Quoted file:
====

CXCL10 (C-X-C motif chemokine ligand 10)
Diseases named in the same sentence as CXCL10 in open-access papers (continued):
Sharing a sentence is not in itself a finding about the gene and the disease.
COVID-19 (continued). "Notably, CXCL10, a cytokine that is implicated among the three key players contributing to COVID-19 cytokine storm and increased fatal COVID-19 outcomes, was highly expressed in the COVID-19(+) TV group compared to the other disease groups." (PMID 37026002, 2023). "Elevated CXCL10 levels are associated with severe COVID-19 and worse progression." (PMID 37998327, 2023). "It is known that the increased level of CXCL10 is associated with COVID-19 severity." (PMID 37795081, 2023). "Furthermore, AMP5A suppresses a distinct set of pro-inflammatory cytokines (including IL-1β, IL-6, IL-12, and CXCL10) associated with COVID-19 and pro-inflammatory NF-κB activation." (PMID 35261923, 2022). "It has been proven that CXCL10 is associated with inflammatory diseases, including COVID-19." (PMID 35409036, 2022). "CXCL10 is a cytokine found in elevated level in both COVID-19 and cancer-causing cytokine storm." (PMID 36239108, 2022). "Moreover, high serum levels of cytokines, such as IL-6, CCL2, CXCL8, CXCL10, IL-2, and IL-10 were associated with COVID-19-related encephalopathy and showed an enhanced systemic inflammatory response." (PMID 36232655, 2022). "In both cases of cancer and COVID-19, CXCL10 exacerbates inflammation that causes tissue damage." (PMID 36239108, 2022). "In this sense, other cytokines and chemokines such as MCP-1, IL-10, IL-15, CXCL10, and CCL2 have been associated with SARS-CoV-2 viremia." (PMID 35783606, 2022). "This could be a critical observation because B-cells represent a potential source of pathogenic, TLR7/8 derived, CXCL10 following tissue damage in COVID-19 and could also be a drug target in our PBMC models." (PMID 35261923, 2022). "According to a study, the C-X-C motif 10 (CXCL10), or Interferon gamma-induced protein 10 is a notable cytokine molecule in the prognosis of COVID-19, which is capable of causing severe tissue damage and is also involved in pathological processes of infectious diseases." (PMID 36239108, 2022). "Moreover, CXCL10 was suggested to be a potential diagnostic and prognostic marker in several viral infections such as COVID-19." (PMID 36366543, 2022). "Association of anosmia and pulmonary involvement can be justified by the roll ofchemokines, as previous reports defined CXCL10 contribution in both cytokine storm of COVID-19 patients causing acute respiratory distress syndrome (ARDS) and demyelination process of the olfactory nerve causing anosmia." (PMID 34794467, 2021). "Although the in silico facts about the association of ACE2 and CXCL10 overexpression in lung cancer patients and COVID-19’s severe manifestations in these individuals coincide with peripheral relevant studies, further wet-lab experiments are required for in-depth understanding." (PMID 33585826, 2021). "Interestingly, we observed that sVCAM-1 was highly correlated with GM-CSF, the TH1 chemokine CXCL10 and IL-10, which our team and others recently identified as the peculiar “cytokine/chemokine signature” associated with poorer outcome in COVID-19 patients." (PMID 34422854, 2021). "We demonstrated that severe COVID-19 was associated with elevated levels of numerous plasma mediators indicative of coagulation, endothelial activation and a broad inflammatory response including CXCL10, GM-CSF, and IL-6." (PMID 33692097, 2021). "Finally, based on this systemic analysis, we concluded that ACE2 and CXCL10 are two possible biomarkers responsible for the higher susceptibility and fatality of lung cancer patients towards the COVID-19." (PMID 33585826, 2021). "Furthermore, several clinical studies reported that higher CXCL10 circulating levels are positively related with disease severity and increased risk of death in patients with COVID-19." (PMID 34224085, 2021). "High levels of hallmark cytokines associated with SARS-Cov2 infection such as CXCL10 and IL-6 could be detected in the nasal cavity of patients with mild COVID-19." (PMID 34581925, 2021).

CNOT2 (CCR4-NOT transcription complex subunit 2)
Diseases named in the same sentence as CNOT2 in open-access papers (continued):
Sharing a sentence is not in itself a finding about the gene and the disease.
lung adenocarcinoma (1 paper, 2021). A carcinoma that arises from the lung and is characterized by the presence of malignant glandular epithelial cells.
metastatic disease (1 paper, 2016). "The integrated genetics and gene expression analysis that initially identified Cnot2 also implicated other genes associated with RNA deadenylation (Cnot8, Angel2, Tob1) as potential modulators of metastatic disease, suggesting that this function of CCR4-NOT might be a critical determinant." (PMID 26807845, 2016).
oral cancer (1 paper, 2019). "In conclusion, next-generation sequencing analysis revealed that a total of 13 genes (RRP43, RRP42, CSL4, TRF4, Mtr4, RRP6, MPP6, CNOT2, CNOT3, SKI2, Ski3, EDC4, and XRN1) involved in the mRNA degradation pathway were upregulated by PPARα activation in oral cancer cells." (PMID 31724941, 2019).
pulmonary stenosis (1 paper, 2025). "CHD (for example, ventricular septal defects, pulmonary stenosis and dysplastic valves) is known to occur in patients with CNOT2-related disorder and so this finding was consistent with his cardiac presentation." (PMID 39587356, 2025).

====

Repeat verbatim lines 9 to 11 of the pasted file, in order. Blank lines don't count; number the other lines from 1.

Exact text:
metastatic disease (1 paper, 2016). "The integrated genetics and gene expression analysis that initially identified Cnot2 also implicated other genes associated with RNA deadenylation (Cnot8, Angel2, Tob1) as potential modulators of metastatic disease, suggesting that this function of CCR4-NOT might be a critical determinant." (PMID 26807845, 2016).
oral cancer (1 paper, 2019). "In conclusion, next-generation sequencing analysis revealed that a total of 13 genes (RRP43, RRP42, CSL4, TRF4, Mtr4, RRP6, MPP6, CNOT2, CNOT3, SKI2, Ski3, EDC4, and XRN1) involved in the mRNA degradation pathway were upregulated by PPARα activation in oral cancer cells." (PMID 31724941, 2019).
pulmonary stenosis (1 paper, 2025). "CHD (for example, ventricular septal defects, pulmonary stenosis and dysplastic valves) is known to occur in patients with CNOT2-related disorder and so this finding was consistent with his cardiac presentation." (PMID 39587356, 2025).